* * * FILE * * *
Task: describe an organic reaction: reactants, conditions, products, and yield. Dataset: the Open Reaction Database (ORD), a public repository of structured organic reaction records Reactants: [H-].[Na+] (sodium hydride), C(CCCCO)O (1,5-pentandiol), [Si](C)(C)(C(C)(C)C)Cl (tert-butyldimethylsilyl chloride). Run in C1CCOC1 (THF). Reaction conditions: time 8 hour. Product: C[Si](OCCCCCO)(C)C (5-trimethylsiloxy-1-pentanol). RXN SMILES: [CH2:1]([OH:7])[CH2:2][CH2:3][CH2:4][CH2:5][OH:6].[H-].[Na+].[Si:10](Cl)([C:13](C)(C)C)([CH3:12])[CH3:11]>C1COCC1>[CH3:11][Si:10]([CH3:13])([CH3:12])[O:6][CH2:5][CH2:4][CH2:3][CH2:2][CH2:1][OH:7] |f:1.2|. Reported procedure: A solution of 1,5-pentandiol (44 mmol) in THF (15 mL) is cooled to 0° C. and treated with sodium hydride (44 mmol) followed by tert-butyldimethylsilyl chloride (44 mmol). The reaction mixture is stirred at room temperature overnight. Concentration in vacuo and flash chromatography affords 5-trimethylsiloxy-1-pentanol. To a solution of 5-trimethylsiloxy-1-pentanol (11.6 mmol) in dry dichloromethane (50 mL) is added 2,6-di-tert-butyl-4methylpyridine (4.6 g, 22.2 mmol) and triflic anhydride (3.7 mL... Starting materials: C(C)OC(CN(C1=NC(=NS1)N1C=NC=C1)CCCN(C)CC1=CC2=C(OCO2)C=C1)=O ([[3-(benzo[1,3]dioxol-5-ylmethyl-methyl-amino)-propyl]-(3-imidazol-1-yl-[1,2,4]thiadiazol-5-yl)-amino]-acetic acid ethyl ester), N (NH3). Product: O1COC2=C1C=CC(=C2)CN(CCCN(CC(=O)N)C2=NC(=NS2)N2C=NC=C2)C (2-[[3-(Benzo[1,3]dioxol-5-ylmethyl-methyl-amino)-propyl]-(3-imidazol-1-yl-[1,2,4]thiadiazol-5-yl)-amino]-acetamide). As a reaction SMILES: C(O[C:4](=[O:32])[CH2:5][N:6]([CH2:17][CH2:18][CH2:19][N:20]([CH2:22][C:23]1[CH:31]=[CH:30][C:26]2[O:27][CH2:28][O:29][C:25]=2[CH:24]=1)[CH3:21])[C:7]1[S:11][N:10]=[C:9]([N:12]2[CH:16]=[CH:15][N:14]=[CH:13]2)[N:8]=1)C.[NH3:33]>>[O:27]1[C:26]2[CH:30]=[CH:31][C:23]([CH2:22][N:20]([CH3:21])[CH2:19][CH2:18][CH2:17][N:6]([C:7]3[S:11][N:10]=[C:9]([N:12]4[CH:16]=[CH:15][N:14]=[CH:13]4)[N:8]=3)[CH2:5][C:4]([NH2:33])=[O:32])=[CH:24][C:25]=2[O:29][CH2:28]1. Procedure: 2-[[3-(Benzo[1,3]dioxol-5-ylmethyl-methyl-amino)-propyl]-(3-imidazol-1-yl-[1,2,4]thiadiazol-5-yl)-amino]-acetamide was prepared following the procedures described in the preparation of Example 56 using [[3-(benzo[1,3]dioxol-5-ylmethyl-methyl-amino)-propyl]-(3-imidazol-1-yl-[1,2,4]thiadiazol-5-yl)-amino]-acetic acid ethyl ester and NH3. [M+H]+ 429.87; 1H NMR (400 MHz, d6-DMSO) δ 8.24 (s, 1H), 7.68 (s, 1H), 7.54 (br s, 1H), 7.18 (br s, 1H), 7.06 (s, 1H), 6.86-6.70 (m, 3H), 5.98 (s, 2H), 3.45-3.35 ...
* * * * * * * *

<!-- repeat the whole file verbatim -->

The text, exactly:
Task: describe an organic reaction: reactants, conditions, products, and yield. Dataset: the Open Reaction Database (ORD), a public repository of structured organic reaction records Reactants: [H-].[Na+] (sodium hydride), C(CCCCO)O (1,5-pentandiol), [Si](C)(C)(C(C)(C)C)Cl (tert-butyldimethylsilyl chloride). Run in C1CCOC1 (THF). Reaction conditions: time 8 hour. Product: C[Si](OCCCCCO)(C)C (5-trimethylsiloxy-1-pentanol). RXN SMILES: [CH2:1]([OH:7])[CH2:2][CH2:3][CH2:4][CH2:5][OH:6].[H-].[Na+].[Si:10](Cl)([C:13](C)(C)C)([CH3:12])[CH3:11]>C1COCC1>[CH3:11][Si:10]([CH3:13])([CH3:12])[O:6][CH2:5][CH2:4][CH2:3][CH2:2][CH2:1][OH:7] |f:1.2|. Reported procedure: A solution of 1,5-pentandiol (44 mmol) in THF (15 mL) is cooled to 0° C. and treated with sodium hydride (44 mmol) followed by tert-butyldimethylsilyl chloride (44 mmol). The reaction mixture is stirred at room temperature overnight. Concentration in vacuo and flash chromatography affords 5-trimethylsiloxy-1-pentanol. To a solution of 5-trimethylsiloxy-1-pentanol (11.6 mmol) in dry dichloromethane (50 mL) is added 2,6-di-tert-butyl-4methylpyridine (4.6 g, 22.2 mmol) and triflic anhydride (3.7 mL... Starting materials: C(C)OC(CN(C1=NC(=NS1)N1C=NC=C1)CCCN(C)CC1=CC2=C(OCO2)C=C1)=O ([[3-(benzo[1,3]dioxol-5-ylmethyl-methyl-amino)-propyl]-(3-imidazol-1-yl-[1,2,4]thiadiazol-5-yl)-amino]-acetic acid ethyl ester), N (NH3). Product: O1COC2=C1C=CC(=C2)CN(CCCN(CC(=O)N)C2=NC(=NS2)N2C=NC=C2)C (2-[[3-(Benzo[1,3]dioxol-5-ylmethyl-methyl-amino)-propyl]-(3-imidazol-1-yl-[1,2,4]thiadiazol-5-yl)-amino]-acetamide). As a reaction SMILES: C(O[C:4](=[O:32])[CH2:5][N:6]([CH2:17][CH2:18][CH2:19][N:20]([CH2:22][C:23]1[CH:31]=[CH:30][C:26]2[O:27][CH2:28][O:29][C:25]=2[CH:24]=1)[CH3:21])[C:7]1[S:11][N:10]=[C:9]([N:12]2[CH:16]=[CH:15][N:14]=[CH:13]2)[N:8]=1)C.[NH3:33]>>[O:27]1[C:26]2[CH:30]=[CH:31][C:23]([CH2:22][N:20]([CH3:21])[CH2:19][CH2:18][CH2:17][N:6]([C:7]3[S:11][N:10]=[C:9]([N:12]4[CH:16]=[CH:15][N:14]=[CH:13]4)[N:8]=3)[CH2:5][C:4]([NH2:33])=[O:32])=[CH:24][C:25]=2[O:29][CH2:28]1. Procedure: 2-[[3-(Benzo[1,3]dioxol-5-ylmethyl-methyl-amino)-propyl]-(3-imidazol-1-yl-[1,2,4]thiadiazol-5-yl)-amino]-acetamide was prepared following the procedures described in the preparation of Example 56 using [[3-(benzo[1,3]dioxol-5-ylmethyl-methyl-amino)-propyl]-(3-imidazol-1-yl-[1,2,4]thiadiazol-5-yl)-amino]-acetic acid ethyl ester and NH3. [M+H]+ 429.87; 1H NMR (400 MHz, d6-DMSO) δ 8.24 (s, 1H), 7.68 (s, 1H), 7.54 (br s, 1H), 7.18 (br s, 1H), 7.06 (s, 1H), 6.86-6.70 (m, 3H), 5.98 (s, 2H), 3.45-3.35 ...